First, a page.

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OSHA's Annual LOTO Procedure Inspection Requirements
Don't Misinterpret OSHA Requirements When Conducting Your Annual Lockout-Tagout Procedure Inspection
April 1, 2014 - One side benefit of conducting numerous OSHA training classes and mock-OSHA inspections every year is that I get an opportunity to pick up on trends where employers and employees seem to be struggling to comply with certain OSHA standards. So in this month’s post, I want to discuss one specific part of OSHA’s standard for The Control of Hazardous Energy (also known as the Lockout/Tagout standard) where, more times than not, the requirements of the standard are not being met.
The specific section of the Lockout/Tagout (LOTO) standard I am referring to in this post is paragraph 1910.147(c)(6)(i), which requires employers to “conduct a periodic inspection of the energy control procedure at least annually to ensure that the procedure and the requirements of this standard are being followed”. In essence, this standard requires the inspector (an authorized employee other than the ones(s) implementing the specific energy control procedure being inspected) to observe another authorized employee (or in some cases, employees) implement each Lockout/Tagout (LOTO) procedure once every year. More often than not, however, I am finding that many employers are conducting only one inspection of just one of their Lockout/Tagout (LOTO) procedures in place at their facility, as opposed to all of them.
The real culprit in this misunderstanding of the rules, I believe, lies in the wording used in the OSHA standard. It says the employer shall conduct an inspection of “the” energy control procedure. Many people have misinterpreted this singular-sounding statement to mean that they are only required to have one authorized person watch another authorized person implement the LOTO procedure for just one machine or piece of equipment, and they have met this requirement. But that is NOT the case. The correct approach is to have an authorized person (or persons) conduct an inspection of one (or more) authorized person implementing each and every one of the company's machine-specific Lockout/Tagout procedures (or group of like procedures).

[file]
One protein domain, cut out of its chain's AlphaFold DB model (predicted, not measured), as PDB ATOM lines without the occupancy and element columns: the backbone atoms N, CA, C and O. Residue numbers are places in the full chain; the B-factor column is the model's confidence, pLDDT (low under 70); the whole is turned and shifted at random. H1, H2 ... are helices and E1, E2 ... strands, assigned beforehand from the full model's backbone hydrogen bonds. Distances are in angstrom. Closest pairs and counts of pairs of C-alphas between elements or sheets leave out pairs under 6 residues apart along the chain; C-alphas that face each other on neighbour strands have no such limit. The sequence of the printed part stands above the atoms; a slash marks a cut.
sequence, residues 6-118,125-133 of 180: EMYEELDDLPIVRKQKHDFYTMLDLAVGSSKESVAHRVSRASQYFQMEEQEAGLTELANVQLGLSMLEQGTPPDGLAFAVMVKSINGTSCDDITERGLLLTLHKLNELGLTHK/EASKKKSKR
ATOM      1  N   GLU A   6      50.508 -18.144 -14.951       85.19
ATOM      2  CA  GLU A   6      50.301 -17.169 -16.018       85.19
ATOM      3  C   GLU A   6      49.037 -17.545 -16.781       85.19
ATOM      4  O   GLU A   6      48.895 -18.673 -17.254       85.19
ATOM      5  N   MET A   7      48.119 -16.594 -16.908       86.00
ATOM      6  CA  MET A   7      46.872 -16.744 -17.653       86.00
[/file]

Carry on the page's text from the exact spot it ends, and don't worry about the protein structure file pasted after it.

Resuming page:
How difficult is the Lockout/tagout standard to understand? To answer that, we only have to consider that OSHA issued a compliance directive (CPL 02-00-147, effective 2/11/08) to explain their enforcement policy and inspection procedures used by compliance officers to evaluate an employer’s Control of Hazardous Energy (LOTO) Program, and it is a whopping 136 pages long. That’s quite amazing, considering the actual LOTO standard itself is just a page or two long. But on the bright side, this particular compliance directive supplies employers with a wealth of information about how OSHA wants them to implement the various portions of their LOTO standard, including this requirement for procedure inspections (see page 3-65).
In section XVII of this compliance directive, which discusses the periodic inspection requirements, OSHA explains that each energy control procedure required by §1910.147(c)(4) must be separately inspected annually to ensure that the energy control procedure is adequate and is being properly implemented by the authorized employee in accordance with the LOTO standard. Each LOTO procedure inspection must include a demonstration of the procedures and must be performed while the authorized employee(s) perform servicing and/or maintenance activities on machines or equipment. The inspections may be accomplished through random audits, plant safety tours, or planned visual observations.
This can seem like an overwhelming task, especially for those companies who have hundreds of machines and other pieces of equipment regulated by this standard. One saving grace, however, is OSHA goes on to explain in this compliance directive that an employer may group together separate machine-specific LOTO procedures into one procedure for purposes of complying with the LOTO standard, so long as the machines or equipment in the group have the same or similar types of control measures. OSHA specifically explains in section IX of their directive (which addresses machine/equipment-specific procedures) that machines and equipment may be grouped together in one LOTO procedure if they all are listed or identified in the scope of the energy control procedure and if they all have the same or similar: